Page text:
Courtyards, alleys... again!

After soon 10 years of blogging, I may have the right to repeat myself a little? Yes, I have already posted about the courtyards and alleys in the 11th arrondissement, around rue du Faubourg-Saint-Honoré, rue de Charonne…  (see for example here and here). This area was where you bought your furniture before the arrival of IKEA. There are already some differences between what I saw a few years ago and now, but the atmosphere can still be felt, even if the furniture manufacturers are now even fewer and if you find more architect offices, hairdressing salons, restaurants, clothing stores …  

Anyhow, the idea was - and is - to check what is behind some more or less closed gates.  Some of the yards and alleys have surprising names. "Passage Lhomme" refers to Monsieur Lhomme who owned the land. "La Main d’Or" (the Golden Hand) refers to the name of an old hostel. "Passage de la Bonne Graine" used to be a place for grain trade. "Cour des Trois Frères" (the Three Brothers) is named after an owner who had three sons. "Cour de la Maison Brûlée", must obviously refer to a building that burnt down. "Cour de l’Etoile d’Or" (the Golden Star) refers to the name of a previous restaurant….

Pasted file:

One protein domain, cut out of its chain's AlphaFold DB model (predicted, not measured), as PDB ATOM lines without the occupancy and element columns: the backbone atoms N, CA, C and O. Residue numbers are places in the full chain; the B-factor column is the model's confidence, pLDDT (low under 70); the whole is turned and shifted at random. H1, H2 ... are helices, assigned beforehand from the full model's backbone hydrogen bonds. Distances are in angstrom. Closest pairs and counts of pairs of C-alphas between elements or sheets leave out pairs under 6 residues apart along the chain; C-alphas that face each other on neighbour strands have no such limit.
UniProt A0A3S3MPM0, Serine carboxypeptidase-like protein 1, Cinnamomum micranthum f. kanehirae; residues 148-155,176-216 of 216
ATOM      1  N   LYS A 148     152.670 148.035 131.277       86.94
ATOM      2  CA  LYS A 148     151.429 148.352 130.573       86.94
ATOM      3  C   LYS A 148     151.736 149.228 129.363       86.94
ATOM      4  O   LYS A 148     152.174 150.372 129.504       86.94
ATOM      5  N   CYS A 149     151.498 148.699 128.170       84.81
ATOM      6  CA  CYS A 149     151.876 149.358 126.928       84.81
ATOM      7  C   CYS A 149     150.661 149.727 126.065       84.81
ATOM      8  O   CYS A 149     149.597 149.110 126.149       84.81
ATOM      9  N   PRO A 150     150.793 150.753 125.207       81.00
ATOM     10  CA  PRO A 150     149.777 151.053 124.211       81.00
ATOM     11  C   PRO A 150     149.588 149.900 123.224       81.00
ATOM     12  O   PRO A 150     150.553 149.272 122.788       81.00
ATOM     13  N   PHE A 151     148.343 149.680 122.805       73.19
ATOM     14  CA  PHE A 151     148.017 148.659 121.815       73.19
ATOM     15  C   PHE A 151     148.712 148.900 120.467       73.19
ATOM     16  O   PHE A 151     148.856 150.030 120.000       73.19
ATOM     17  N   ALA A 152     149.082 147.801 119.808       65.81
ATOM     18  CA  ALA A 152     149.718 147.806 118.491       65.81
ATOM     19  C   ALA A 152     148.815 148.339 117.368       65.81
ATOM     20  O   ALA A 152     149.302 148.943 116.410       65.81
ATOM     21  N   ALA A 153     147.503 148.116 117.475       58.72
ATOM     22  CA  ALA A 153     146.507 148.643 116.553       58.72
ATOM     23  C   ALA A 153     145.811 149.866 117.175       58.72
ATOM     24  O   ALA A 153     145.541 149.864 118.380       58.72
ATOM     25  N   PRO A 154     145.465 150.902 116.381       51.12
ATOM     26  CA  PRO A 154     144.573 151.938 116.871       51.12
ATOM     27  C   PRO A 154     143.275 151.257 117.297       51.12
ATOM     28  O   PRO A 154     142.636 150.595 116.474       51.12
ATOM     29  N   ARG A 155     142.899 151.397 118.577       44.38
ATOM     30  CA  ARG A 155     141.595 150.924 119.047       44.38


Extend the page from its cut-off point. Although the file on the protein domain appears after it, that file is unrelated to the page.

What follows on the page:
… and here are some views from all these places - and some more, unnamed. 

A special mention for this a bit different one, built in the 1860's and referred to as "La Cour des Bourguignons" (the Burgundians). The high chimney was linked to a steam engine, which gave power to the different workshops.


Jeanie said...

The first time I walked through the doors of my friend Jerry's courtyard in the Marais I knew that behind these doors was always something special. These photos all reinforce that! How very beautiful!

French Girl in Seattle said...

Great photos, Peter! One of my favorite walks in the 20th arrondissement used to be along la rue des Vignoles. I loved taking a peek into all the side streets, with their tucked-away homes, former "fabriques"(factories,) and courtyards. I remember the red building of la Confédération du Travail, (is it still there?) and the flamenco place, whatever the name was. This is a really cool part of Paris and its working class roots, away from the usual tourist (and Bobo) haunts. ;-) -- Véronique

Anonymous said...

Seems like the people who work and live there, knew how to enhance the romantic and evocative feeling those places have; totally agreeing thus with the character of the beautiful and mythical city you love so much.
Fantastic photos! Thank you so much.